Microsoft's next big Windows 10 feature update is currently in development, and we have a pretty good idea as to what new features and changes we can expect to see when it starts shipping in the spring. Codenamed 19H1, this next Windows 10 feature update improves upon already existing features, and adds a couple of new features and options for power users.
After the October 2018 Update fiasco, which saw Microsoft push out an update that had multiple stability issues and bugs, Microsoft has taken a step back with 19H1, focusing more on improving already existing features instead of moving on and building out entirely new features instead. Many called for Microsoft to slow down on adding new features, and Microsoft has listened. So, 19H1 has no real blockbuster new features, but it does build upon features already present in the OS, which should improve the overall OS experience for users.
That's not to say there aren't any new features or changes at all, so let's dive into the top new features and see what's coming in Windows 10 19H1.
A brand new light mode for Windows
Starting off with some aesthetic changes, Microsoft is introducing a brand new light mode to Windows that switches the usual dark taskbar, Start menu, Action Center, touch keyboard, popups, and related menus and buttons from dark to light. This gives the entire OS a clean and modern feel, and is a refreshing change to the current Windows 10 aesthetic which has been this odd hybrid of dark and light user interfaces for some time.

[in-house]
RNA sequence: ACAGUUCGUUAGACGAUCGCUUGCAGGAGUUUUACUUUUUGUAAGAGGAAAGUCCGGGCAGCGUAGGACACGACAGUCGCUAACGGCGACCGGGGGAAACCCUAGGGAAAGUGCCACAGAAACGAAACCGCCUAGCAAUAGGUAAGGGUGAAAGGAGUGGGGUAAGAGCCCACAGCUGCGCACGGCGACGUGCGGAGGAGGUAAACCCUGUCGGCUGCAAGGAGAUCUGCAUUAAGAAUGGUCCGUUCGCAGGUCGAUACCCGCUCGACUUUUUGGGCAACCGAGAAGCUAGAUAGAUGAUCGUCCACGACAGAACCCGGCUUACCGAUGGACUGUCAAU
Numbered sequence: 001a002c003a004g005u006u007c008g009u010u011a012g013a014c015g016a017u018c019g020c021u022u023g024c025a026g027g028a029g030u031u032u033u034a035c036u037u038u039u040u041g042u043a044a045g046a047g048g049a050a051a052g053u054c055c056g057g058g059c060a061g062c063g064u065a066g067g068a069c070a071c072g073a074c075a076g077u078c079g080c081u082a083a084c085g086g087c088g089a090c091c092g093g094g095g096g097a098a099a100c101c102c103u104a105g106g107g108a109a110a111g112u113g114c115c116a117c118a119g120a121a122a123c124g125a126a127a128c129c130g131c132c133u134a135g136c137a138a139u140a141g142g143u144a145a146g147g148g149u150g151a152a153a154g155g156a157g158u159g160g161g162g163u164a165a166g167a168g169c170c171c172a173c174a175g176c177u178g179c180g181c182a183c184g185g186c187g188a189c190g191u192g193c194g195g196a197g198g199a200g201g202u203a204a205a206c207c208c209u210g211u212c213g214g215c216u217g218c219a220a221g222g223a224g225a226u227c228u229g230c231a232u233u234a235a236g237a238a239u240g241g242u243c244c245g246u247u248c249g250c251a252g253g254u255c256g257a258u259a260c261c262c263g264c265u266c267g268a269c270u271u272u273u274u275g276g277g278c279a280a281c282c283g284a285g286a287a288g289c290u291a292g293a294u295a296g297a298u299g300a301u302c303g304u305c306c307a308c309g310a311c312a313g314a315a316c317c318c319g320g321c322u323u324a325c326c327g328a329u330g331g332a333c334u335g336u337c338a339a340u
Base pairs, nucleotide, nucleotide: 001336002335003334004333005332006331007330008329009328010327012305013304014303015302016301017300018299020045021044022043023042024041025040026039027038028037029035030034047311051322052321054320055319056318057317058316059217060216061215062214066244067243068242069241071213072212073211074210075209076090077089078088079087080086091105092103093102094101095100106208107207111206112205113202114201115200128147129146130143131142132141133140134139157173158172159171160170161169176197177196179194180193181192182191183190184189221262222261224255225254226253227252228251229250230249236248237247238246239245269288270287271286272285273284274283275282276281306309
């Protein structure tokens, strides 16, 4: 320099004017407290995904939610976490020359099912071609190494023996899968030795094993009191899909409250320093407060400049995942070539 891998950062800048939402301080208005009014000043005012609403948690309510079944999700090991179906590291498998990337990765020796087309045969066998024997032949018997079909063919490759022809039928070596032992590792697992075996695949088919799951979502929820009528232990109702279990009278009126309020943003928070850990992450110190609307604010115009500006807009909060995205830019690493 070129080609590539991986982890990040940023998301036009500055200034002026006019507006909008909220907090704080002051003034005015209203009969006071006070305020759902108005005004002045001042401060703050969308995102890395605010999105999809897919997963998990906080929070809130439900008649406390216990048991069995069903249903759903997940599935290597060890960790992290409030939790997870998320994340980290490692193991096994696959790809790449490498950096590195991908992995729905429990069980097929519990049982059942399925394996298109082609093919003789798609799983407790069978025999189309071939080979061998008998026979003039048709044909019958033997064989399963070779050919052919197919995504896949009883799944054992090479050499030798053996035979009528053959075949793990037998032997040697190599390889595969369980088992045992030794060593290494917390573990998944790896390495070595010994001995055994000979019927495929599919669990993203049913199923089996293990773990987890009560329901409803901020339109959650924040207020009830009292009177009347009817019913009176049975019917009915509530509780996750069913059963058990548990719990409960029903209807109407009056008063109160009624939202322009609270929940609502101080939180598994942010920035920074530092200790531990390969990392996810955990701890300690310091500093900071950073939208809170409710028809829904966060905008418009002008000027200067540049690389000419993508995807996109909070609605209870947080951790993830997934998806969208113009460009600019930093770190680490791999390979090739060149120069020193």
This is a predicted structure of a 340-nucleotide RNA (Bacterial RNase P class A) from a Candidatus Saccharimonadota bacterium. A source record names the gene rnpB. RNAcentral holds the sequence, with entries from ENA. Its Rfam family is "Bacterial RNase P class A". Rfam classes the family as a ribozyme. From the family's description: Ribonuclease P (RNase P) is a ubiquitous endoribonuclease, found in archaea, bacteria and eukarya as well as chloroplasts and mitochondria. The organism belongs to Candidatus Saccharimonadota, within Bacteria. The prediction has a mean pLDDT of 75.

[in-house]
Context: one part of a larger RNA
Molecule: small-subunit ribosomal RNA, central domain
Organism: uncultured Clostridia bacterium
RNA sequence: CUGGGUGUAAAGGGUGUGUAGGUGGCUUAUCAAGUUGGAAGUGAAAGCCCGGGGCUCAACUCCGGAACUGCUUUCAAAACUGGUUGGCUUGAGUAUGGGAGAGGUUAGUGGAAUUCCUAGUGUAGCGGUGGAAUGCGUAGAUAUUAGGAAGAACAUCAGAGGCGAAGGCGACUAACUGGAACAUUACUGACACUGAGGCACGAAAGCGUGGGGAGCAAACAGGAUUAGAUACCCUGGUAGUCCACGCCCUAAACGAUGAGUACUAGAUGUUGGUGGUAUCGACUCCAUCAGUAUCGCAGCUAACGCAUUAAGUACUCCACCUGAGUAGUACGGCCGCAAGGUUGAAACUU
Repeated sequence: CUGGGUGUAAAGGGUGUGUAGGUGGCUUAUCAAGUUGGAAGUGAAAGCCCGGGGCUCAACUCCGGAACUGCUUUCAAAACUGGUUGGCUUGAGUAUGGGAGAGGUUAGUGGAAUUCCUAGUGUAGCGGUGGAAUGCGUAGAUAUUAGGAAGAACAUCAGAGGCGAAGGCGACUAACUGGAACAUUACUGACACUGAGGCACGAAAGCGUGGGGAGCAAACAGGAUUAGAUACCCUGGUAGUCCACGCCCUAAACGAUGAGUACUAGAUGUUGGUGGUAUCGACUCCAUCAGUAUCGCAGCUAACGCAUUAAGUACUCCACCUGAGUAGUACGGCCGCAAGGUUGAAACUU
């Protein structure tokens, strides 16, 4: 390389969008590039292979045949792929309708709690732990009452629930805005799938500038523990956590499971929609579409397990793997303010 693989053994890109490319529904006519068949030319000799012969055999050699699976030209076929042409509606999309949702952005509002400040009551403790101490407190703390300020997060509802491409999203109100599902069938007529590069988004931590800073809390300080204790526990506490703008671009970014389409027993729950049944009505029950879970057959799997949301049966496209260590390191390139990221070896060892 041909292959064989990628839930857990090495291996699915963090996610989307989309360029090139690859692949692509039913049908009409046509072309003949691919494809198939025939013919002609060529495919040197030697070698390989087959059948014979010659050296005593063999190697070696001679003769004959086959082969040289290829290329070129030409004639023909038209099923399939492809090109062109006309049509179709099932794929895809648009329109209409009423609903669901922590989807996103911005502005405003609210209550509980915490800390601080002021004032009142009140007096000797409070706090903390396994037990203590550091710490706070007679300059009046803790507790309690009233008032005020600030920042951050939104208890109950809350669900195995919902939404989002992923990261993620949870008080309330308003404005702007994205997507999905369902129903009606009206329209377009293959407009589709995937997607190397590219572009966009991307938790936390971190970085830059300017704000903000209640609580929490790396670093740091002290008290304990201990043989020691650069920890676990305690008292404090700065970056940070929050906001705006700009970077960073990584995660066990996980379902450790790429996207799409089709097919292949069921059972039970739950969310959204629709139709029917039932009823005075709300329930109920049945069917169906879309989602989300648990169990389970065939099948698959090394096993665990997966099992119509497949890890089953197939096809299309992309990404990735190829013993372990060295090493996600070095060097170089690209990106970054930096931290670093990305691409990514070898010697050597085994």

Many have called upon Microsoft to make consistent dark and light modes, and Microsoft is answering those calls with the new light mode. Users can now have a pure light theme experience that has both apps and system interfaces use lighter themes, just like how dark mode users have been able to theme their apps dark to match the taskbar and Start menu.
Microsoft is also setting this new light mode as default for Windows 10 Home devices that come with Windows 10 19H1 preinstalled. Windows 10 Pro and Enterprise PCs will have dark mode enabled by default instead, but all editions will be able to switch to the opposite color mode if the user wishes.
A better default layout for Start